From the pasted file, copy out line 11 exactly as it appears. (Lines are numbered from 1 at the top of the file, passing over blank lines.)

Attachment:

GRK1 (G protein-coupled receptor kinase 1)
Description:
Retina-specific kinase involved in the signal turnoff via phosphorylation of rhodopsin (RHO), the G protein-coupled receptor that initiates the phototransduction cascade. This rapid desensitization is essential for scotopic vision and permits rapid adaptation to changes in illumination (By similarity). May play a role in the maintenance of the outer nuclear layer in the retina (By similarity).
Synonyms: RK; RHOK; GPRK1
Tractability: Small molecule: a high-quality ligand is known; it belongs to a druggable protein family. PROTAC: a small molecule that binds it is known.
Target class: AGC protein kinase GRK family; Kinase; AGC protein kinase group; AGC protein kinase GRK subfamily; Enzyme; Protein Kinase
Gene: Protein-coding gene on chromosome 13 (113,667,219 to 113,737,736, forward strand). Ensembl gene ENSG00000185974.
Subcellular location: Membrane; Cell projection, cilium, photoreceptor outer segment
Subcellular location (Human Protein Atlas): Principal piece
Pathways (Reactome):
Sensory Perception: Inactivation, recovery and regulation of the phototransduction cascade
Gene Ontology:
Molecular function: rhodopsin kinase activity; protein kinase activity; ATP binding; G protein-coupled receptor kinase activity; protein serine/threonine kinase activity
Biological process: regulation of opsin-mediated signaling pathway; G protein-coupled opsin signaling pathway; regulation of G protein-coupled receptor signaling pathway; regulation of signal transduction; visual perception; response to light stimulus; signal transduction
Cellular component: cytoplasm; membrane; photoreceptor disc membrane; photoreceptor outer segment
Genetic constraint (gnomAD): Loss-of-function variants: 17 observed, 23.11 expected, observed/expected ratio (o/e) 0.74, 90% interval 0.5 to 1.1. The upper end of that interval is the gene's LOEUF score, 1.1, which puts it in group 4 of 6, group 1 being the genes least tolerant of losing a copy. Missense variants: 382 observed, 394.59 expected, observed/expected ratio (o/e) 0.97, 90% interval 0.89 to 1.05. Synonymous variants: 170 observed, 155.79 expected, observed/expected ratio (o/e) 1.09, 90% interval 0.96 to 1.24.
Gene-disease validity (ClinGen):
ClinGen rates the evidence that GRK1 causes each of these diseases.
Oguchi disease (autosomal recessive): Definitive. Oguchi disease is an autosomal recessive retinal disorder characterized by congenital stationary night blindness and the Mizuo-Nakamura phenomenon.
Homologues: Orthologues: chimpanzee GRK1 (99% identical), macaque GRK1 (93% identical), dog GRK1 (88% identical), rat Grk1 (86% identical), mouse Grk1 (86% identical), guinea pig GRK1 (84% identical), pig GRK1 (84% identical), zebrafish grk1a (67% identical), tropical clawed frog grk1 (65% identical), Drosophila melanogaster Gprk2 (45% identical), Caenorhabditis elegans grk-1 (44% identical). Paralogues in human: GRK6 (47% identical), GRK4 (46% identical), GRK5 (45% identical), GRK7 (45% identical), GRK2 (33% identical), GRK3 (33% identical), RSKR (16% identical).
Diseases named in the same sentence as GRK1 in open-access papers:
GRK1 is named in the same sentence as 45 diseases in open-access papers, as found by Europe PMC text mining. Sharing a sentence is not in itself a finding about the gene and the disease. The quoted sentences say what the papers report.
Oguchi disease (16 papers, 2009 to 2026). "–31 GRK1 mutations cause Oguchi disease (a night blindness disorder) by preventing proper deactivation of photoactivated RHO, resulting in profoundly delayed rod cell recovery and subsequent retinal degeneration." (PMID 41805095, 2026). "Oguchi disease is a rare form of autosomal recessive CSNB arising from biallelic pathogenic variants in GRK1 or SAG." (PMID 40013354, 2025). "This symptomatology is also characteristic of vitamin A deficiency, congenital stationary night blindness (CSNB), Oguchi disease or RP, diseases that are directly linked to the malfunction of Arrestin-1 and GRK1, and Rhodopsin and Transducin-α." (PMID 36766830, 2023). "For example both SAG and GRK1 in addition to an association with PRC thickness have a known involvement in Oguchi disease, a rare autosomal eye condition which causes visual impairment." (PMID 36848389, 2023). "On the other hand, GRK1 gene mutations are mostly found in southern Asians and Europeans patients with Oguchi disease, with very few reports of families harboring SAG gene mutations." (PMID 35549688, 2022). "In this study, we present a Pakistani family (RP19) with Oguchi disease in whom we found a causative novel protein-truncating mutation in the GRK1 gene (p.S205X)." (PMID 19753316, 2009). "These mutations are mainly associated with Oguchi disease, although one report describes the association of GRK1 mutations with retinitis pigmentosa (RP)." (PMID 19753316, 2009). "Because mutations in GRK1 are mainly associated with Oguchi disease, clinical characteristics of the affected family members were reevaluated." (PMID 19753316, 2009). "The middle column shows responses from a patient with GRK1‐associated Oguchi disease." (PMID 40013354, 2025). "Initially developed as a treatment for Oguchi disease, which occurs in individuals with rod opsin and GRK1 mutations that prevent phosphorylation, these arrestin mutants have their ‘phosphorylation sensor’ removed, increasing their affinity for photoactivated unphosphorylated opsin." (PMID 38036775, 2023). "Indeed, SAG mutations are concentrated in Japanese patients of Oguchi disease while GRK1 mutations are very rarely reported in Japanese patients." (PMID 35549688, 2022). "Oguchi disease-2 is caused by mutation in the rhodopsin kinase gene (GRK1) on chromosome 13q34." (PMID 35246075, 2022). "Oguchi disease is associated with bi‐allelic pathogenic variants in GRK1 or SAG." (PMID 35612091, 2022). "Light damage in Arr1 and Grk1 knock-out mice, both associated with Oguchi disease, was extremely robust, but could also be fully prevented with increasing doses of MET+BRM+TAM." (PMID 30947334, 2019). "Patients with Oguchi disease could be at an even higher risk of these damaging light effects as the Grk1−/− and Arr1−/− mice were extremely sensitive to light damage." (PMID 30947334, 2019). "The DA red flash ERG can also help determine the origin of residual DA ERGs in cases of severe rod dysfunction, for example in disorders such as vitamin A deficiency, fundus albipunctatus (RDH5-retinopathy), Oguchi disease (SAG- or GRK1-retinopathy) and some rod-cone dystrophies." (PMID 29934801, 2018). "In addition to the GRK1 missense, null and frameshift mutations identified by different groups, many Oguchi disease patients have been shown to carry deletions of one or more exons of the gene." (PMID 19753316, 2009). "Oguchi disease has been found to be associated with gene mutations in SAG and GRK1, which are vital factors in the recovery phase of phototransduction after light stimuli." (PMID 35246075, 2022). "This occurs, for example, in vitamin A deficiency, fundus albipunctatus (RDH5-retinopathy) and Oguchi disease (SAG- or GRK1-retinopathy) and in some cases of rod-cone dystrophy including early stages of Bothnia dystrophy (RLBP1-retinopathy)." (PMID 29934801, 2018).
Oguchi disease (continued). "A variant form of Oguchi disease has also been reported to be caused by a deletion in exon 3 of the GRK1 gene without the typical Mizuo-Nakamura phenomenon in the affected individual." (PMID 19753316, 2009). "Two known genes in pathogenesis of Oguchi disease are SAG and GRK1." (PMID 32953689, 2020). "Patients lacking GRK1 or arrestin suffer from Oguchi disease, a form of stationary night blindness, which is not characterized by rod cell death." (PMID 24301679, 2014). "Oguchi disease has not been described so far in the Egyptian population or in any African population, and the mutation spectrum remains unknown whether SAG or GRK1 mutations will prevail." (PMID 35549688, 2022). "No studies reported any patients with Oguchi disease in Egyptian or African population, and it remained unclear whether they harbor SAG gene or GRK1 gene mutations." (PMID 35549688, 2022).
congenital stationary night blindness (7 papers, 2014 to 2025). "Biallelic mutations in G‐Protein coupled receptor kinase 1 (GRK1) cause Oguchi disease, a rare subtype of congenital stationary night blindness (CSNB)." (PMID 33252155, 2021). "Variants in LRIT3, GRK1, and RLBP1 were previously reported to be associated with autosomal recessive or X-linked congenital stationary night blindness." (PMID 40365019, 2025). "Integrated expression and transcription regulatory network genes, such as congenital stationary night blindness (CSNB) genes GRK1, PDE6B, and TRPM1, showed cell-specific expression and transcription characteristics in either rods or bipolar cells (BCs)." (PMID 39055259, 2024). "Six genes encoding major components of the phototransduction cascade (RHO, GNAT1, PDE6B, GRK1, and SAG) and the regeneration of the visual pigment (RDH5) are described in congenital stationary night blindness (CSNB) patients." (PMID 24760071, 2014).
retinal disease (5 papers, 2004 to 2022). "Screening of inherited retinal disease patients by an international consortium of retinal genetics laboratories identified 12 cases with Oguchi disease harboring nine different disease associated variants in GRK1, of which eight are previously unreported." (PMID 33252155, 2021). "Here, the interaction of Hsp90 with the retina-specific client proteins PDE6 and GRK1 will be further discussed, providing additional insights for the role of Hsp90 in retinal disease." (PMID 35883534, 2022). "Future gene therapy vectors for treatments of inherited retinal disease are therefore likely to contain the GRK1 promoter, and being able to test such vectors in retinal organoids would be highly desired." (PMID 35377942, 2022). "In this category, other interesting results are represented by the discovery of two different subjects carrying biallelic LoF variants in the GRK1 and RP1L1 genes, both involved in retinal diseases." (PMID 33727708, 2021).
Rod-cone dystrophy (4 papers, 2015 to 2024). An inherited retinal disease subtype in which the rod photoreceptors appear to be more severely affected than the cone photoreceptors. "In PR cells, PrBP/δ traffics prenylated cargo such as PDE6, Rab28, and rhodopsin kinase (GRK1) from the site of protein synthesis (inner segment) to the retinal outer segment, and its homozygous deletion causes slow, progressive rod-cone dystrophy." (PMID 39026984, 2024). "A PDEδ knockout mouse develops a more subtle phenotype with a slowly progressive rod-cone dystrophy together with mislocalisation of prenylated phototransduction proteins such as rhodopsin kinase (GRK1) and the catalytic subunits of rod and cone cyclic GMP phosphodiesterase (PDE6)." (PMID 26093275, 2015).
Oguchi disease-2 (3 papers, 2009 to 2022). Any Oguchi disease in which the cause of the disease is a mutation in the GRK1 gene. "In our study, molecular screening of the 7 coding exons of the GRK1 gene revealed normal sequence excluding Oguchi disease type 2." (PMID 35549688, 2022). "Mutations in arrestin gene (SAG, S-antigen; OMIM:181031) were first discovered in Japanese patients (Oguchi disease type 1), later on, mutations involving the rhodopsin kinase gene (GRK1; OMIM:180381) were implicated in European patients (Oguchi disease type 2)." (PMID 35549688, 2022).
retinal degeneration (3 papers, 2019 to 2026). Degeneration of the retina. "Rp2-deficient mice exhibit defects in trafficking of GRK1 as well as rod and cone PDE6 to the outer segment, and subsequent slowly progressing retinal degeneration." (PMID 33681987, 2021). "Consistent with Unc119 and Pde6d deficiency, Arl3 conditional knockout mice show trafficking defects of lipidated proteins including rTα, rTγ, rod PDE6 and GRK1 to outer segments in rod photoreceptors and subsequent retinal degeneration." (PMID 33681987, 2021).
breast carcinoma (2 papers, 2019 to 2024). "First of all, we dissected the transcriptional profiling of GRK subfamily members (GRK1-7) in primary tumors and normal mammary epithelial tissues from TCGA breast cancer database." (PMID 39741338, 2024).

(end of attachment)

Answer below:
Sensory Perception: Inactivation, recovery and regulation of the phototransduction cascade